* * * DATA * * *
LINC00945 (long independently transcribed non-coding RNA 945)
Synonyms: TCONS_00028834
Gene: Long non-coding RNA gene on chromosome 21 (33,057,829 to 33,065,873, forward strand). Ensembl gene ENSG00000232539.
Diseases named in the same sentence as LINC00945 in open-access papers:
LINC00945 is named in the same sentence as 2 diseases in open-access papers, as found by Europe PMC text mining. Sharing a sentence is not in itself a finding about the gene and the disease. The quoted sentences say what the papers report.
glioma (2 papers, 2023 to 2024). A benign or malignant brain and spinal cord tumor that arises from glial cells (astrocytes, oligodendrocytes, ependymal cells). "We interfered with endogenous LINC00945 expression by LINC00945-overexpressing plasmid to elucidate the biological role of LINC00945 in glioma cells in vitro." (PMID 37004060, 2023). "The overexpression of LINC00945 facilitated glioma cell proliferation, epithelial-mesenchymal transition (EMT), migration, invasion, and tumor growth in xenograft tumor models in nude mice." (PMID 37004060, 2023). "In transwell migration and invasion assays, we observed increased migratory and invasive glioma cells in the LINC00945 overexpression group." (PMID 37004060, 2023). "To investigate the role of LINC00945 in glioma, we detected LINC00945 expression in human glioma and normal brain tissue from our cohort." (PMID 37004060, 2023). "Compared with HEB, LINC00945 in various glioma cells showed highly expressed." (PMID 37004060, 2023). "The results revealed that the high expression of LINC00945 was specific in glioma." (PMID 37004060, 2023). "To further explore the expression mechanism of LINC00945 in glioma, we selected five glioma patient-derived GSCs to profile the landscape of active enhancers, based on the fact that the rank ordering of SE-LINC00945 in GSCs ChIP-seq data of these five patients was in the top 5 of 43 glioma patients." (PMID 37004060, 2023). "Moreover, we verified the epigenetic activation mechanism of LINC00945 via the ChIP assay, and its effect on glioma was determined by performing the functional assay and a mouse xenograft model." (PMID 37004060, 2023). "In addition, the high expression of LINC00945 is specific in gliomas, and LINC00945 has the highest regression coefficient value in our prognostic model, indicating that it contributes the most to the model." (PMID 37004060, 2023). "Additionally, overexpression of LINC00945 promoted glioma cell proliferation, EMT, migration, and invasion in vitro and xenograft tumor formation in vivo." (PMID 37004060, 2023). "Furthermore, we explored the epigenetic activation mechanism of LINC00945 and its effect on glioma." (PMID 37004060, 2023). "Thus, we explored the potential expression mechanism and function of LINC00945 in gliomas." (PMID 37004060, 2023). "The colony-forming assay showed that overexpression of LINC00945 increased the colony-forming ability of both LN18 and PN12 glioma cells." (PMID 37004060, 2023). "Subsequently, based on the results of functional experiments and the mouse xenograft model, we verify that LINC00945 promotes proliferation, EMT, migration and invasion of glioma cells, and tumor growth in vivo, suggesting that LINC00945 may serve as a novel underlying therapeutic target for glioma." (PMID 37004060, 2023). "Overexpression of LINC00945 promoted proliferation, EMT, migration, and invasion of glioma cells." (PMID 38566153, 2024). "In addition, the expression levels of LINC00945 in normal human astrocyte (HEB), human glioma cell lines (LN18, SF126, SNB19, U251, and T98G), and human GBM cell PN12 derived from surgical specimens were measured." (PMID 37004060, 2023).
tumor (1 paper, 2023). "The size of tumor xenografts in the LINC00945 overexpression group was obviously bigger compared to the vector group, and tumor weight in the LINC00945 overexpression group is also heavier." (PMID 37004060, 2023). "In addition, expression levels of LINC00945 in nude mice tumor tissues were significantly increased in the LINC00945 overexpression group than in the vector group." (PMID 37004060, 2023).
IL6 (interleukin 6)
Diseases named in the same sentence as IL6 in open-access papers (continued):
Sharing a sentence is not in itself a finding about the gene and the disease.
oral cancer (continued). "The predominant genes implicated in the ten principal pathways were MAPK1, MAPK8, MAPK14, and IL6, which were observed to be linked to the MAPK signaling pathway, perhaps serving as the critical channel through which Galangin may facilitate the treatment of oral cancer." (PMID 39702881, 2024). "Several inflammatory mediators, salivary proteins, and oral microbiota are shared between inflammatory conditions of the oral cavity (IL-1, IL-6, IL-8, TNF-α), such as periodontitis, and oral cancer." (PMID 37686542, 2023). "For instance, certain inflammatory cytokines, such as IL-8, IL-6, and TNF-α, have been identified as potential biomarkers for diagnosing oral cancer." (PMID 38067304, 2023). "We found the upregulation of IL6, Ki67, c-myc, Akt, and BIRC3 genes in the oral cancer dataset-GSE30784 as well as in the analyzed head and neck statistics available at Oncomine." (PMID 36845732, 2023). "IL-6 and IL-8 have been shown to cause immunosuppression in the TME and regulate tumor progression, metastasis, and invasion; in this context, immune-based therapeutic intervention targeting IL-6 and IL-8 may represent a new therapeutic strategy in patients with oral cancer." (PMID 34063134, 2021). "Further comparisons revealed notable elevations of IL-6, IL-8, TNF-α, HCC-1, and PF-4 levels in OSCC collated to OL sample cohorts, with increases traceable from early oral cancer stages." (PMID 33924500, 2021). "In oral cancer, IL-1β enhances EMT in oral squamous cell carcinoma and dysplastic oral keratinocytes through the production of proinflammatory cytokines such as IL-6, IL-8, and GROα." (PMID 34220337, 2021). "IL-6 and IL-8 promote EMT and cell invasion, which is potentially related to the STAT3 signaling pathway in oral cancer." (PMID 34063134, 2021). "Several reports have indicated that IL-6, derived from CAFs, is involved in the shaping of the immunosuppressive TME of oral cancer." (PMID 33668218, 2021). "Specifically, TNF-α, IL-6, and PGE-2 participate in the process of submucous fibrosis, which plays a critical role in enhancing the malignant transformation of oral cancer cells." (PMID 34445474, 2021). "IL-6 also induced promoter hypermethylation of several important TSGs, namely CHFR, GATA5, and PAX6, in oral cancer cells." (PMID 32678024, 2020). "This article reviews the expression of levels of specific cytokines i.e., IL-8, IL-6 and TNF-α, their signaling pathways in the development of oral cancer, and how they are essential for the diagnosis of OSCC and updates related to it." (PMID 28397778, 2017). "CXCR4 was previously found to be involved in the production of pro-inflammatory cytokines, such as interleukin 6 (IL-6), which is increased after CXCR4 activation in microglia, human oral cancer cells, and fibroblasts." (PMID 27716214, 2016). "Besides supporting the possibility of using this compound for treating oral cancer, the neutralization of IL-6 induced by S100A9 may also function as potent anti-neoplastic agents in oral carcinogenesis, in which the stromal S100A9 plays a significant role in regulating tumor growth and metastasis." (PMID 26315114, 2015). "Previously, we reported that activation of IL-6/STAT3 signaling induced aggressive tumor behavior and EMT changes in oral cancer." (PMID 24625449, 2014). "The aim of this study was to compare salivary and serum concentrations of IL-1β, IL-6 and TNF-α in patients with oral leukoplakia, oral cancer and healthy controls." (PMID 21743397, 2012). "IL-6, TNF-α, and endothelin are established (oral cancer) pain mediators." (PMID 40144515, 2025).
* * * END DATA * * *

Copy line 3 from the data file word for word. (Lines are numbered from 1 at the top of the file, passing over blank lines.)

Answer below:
Gene: Long non-coding RNA gene on chromosome 21 (33,057,829 to 33,065,873, forward strand). Ensembl gene ENSG00000232539.